Work in essence, is the use of person’s physiological and mental processes in attainment of some goals. The goal may be managerial decision the sell of insurance policy, the irrection of stone wall or the production of the steel ingot. This definition of work in broad and it is some time criticizes b’coz of its generality the distinction based primarily upon motivation rather than any fundamental differences between performance determinants. The basic principals describing and explaining both work and play are the same.
Work curve is the representation of productivity against time spent at work s, since the work curve differs from individual to individual and for the same individual from time to time, we study the representative work curve. The work curve shows that initially from the beginning of the of the shift the people start warming up about consequently there is a continues rise in the output.
Every manger is interested in avoiding this decrement in the output.
There two main reason for this decrement to occur: -
It can be defined as the tiredness of the body as result of continues physical activity, it can avoid by introduction of authorized rest pauses. One reason for the advantage of the authorized over unauthorized rest periods is probably placement of the rest interval during the work period.

Elimination of the boredom:
Intelligence has positive direct correlation to boredom .An intelligent person is susceptible to boredom. Boredom can be avoided by employing people who are slightly less than in intelligence than the avg. intelligence
Following other factor that are useful to make surrounding more acceptable and in order to increase the productivity and decrease boredom.
Atmospheric effects
These need to be paid proper attention to avoid the fall in productivity

Q14. Write Short Notes on
Attitudes & Values
Value is defined as a “concept of the desirable, an internalized criterion or standard of evaluation a person possesses.” Such concepts and standards are relatively few and determine our guide an individual’s evaluations of the many objects encountered in everyday life.
Values are tinged with moral flavour, involving an individual’s judgment of what is right, good or desirable. Thus values-
Provide standards of competence and morality.
Are fewer in number than attitudes.
Transcend specific objects, situations or persons.
Are relatively permanent & resistant to change.
Are most central to the core of a person.

There are differences between values & attitudes. Attitudes essentially represent predisposition to respond. Values focus on the judgment of what ought to be. This judgment can represent the specific manifestation of a determining tendency below the surface of the behaviour. Attitudes represent several beliefs focused on a specific object or situation. Value, on the other hand, represents a single belief that transcendentally guides actions and judgments across objects and situations. Finally, a value stands in relation to some social or cultural standards or norms while attitudes are mostly personal experiences.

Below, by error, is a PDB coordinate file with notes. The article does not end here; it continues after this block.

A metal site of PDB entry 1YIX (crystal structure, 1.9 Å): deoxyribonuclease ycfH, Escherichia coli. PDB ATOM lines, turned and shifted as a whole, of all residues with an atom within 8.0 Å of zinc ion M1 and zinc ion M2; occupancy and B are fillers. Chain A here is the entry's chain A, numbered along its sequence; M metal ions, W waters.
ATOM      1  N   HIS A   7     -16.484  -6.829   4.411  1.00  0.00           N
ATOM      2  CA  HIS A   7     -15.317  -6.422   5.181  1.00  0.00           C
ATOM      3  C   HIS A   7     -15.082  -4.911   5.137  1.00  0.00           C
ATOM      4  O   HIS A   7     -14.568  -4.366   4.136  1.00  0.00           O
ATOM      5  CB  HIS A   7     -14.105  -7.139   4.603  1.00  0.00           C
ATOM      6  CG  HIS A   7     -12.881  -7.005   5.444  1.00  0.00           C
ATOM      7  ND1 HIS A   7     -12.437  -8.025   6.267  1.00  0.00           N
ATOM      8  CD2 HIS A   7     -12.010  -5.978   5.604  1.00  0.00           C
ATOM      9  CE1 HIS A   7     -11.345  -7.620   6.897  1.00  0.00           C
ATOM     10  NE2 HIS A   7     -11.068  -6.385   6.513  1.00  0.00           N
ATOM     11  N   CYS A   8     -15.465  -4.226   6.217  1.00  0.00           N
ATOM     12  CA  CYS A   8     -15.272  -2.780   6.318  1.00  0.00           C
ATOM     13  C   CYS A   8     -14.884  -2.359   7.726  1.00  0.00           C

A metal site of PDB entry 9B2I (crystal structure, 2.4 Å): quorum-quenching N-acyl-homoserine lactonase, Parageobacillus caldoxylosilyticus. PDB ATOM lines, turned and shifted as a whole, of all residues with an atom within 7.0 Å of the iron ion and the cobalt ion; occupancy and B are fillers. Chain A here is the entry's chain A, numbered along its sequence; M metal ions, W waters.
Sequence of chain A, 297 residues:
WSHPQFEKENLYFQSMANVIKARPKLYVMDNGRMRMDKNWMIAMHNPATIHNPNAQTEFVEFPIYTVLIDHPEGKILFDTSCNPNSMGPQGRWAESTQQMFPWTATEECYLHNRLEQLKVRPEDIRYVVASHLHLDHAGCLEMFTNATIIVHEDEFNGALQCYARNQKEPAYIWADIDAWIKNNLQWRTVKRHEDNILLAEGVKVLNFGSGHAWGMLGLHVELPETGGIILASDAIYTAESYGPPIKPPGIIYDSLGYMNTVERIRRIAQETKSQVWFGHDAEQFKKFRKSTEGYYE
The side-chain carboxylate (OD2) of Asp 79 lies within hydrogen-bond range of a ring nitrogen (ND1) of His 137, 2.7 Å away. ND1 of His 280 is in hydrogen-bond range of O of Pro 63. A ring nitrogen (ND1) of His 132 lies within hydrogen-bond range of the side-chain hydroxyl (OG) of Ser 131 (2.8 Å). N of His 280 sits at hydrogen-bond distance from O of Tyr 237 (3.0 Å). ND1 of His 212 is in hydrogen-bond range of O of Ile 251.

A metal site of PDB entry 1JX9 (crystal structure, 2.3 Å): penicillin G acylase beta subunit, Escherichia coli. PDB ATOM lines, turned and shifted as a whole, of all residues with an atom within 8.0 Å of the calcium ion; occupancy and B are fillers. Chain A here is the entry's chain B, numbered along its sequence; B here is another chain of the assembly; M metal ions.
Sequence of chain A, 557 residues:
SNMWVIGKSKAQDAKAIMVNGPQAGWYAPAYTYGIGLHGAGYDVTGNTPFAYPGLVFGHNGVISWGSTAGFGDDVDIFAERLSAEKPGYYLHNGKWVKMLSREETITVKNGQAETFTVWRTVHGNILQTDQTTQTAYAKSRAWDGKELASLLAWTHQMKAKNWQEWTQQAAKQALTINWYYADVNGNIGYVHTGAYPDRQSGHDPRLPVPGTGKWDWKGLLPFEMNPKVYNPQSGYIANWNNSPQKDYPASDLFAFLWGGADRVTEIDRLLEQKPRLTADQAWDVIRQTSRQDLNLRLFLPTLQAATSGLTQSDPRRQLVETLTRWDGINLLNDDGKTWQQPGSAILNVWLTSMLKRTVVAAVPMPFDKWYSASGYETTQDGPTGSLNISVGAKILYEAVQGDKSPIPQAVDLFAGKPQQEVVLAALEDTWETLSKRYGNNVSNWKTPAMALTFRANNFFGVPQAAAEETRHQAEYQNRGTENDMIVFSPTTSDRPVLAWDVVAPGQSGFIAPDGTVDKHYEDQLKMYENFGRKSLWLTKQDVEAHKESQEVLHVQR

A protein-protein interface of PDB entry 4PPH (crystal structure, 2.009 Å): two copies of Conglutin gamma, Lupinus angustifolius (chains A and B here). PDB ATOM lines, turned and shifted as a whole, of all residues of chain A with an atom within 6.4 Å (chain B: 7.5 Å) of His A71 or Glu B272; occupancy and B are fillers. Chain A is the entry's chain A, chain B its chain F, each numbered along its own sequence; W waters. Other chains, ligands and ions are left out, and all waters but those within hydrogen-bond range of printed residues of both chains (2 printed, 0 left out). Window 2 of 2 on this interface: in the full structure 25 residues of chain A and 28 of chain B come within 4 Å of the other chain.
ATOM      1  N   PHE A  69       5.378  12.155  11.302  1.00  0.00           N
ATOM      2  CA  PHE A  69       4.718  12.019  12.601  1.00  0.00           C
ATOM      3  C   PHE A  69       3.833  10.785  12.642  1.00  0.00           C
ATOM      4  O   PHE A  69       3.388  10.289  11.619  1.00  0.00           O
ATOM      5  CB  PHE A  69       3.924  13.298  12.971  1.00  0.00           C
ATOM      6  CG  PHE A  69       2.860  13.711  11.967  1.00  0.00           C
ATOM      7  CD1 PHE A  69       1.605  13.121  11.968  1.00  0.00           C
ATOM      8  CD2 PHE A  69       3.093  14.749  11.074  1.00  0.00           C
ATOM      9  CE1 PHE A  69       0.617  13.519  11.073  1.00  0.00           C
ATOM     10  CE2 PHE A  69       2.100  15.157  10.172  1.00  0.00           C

There are similarities between values & attitudes. Both are powerful instruments influencing cognitive process and behaviour of people. Both are learned and acquired from the same source – experiences with people and objects. Values & attitudes are relatively permanent and resistant to change. Finally, values and attitudes influence each, other and are, more often than not, used interchangeable.

The Id & Ego
It is the original and the most basic system of human personality. At the base of the Freudian theory lies the id that is primitive, instinctual and governed by the principles of greed and pleasure. Id represents a storehouse of all instincts, containing in its dark depths all wishes, and desires that unconsciously direct and determines our behaviour. Id is largely childish, irrational, never satisfied, demanding and destructive of others. But id is the foundation upon which all other parts of personality are erected. Like a newly born baby id has no perception of reality. It is primitive, immortal, insistent and rash. Id is the reservoir of the “psychic energy” which Freud calls “Libido”. According to Freud id is totally oriented towards increasing pleasure and avoiding pain, and it strives for immediate satisfaction of desires.
One notable characteristic of id is that it cannot tolerate uncomfortable levels of tension within it and seeks to release the tension as soon as it develops. The methods for dealing with tension id are primary process & reflex actions. The former attempts to discharge a tension by forming a mental image of desirable means of releasing the tension. But this kind of tension release is temporary & mental, and would not satisfy the real need. For instance, if a person is hungry the id deals with situation by creating a mental image of desirable & good food that is palatable. The later method (reflex action) of tension release is reflected in the behaviour of individuals such as blinking of eyes, raising eyebrows, rubbing the cheeks etc. Id, in fact, is capable of resolving the tension in reality. Id basically represents an individual’s natural urges & feelings.

As an individual learns to separate the unreality from reality in childhood, the ego develops. The ego is reality-oriented part of thinking; it is largely practical and works in an executive capacity. Ego is rational & logical, and in essence